Piqua Shawnee Tribe of Alabama. In 1984, under the Davis-Strong Act, the Alabama State Legislature established the Alabama Indian Affairs Commission to "... deal fairly and effectively with Indian affairs ... [and to] promote recognition of the right of Indians to pursue cultural and religious traditions...."
As with other Indian Nations, Shawnee ritual was
expressed most publicly in their dances. The Shawnee ritual year opened
with the Spring Bread Dance and closed with the Fall Bread Dance. Some
Shawnee groups had a Green Corn Dance, but it was not the beginning of the
ritual year as in other northeastern or southeastern woodland groups. It was
rather related to the first ripening of the corn in early summer. In
keeping with its basic subsistence pattern of hunting and gathering, the
Shawnee moons were related to this aspect of their annual cycle rather than to
planting, weeding and harvesting of the maize crop.
Erminie-Wheeler Voegelin with a cover letter letter to Frank Speck, signed by Carl
and Erminie Voegelin. 572.97 Sp3 in the Frank G. Speck Papers, APS III. Northeast,
E. Miscellaneous Tribes, 2. Shawnee, c. Shawnee Dances (Freeman Guide,
3649). CFV undoubtedly did the eliciting of the terms and EWV the
ethnological descriptions. The cover letter is dated July 15, 1934 at 332
Kickapoo St., Shawnee, Oklahoma.
as well are dances listed by Lewis Henry Morgon during his fieldwork in
the Shawnee in 1859-60. His source was Blue Jacket. The Shawnee Prophet, in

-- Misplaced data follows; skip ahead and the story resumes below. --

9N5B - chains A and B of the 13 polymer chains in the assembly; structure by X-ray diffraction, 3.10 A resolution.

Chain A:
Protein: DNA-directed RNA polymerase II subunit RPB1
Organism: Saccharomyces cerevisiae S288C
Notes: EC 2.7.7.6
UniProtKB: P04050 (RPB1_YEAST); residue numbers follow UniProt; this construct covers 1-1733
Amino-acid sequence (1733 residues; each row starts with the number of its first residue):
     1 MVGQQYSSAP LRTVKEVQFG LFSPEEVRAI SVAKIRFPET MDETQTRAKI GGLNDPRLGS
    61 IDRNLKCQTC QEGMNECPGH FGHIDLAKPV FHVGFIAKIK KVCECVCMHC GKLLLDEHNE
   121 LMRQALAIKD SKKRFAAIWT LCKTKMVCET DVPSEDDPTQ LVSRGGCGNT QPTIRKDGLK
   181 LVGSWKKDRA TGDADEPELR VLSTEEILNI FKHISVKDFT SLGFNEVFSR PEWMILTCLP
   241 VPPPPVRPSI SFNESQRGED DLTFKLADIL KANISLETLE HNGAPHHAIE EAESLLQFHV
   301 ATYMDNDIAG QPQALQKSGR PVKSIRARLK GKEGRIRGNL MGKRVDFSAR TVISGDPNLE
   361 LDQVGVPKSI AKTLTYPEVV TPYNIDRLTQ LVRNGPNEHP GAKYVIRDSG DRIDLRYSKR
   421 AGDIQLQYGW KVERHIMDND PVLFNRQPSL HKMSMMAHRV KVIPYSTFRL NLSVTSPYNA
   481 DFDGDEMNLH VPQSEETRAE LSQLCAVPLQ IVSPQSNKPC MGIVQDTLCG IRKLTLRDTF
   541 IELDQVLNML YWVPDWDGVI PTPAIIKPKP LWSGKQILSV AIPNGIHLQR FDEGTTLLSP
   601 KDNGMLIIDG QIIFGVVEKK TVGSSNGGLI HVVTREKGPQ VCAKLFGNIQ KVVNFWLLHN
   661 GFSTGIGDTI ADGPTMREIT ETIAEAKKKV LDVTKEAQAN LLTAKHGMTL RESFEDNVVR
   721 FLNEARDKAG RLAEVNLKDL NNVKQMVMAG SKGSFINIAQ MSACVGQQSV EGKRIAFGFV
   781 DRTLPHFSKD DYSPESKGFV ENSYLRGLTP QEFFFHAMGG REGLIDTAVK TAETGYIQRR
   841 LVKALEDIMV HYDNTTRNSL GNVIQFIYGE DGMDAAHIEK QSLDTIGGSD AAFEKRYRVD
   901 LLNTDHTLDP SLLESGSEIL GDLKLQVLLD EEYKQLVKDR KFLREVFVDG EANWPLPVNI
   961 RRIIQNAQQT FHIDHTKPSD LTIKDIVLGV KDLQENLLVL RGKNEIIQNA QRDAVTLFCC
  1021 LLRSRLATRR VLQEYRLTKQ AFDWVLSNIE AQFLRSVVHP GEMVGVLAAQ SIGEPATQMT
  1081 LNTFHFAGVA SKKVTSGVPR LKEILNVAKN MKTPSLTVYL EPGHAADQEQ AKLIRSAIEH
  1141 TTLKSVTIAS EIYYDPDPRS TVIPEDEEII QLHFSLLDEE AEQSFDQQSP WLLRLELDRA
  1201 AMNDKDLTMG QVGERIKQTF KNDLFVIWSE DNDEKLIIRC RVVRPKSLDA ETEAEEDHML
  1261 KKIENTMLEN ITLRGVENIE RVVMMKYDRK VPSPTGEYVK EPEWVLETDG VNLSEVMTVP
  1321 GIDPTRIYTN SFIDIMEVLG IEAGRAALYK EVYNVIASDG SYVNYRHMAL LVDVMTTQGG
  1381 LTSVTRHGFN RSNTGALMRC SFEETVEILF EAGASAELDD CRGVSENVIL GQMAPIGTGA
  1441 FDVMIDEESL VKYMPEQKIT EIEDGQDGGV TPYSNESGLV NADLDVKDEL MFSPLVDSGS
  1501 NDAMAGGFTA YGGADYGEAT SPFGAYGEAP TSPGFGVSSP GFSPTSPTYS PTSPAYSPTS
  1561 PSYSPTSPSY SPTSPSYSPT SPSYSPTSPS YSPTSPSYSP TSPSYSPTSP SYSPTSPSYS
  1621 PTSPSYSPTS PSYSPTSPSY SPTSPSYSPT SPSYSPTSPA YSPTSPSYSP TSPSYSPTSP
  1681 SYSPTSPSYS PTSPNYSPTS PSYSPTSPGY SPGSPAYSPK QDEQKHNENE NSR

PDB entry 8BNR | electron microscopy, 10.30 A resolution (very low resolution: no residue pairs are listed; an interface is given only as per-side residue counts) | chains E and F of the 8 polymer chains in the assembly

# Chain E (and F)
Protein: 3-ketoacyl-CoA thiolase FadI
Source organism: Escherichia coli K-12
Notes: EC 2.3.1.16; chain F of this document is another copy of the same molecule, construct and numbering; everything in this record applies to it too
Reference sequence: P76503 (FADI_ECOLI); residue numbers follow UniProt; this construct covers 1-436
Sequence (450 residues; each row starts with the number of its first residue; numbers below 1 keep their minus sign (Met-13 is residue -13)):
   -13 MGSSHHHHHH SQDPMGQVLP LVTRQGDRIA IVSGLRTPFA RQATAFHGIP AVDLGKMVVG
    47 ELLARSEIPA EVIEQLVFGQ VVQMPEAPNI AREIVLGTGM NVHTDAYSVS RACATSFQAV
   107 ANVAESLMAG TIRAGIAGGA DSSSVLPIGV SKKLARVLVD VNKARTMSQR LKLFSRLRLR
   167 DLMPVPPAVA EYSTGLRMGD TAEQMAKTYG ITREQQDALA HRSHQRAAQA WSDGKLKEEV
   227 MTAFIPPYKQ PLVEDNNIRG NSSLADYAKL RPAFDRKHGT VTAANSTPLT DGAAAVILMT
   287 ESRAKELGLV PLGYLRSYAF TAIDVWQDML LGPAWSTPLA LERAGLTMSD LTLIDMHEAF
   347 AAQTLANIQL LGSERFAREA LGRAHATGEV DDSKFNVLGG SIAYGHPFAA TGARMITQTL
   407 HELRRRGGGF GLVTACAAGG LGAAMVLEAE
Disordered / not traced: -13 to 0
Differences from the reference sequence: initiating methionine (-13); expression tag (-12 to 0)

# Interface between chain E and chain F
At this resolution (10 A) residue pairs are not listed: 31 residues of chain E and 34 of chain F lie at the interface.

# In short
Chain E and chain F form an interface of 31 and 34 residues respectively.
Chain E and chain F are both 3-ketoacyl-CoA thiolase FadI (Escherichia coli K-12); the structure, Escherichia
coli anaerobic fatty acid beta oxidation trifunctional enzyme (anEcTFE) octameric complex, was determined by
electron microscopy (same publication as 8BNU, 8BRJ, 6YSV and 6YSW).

ritual, James H. Howard's contributions to Shawnee Ceremonies, in Shawnee!,
be fully utilized.
Prophet: Tuhkoakaawaa "is a dance
performed by women. It is danced for amusement only. This peculiarity and
the custom of the women to join the man in singing are its only
characteristics. The dancers form a line, fronting the man who sings, and they
join him in singing a kind of prelude, which continues some minutes, when they
commence, the man singing alone, and dance around in a circular manner."
Erminie-Wheeler Voegelin "Season for
all dances closes with this, a night dance of amusement following the same
evening of the Bread Dance and being the last such until the next spring. A
night dance follows immediately after dark on the same day that the Bread Dance
is danced; this closes the season for night dances of amusement. No
dances given after that until the Spring Bread Dance."
more and view the full collection of Frank Gouldsmith Speck Papers and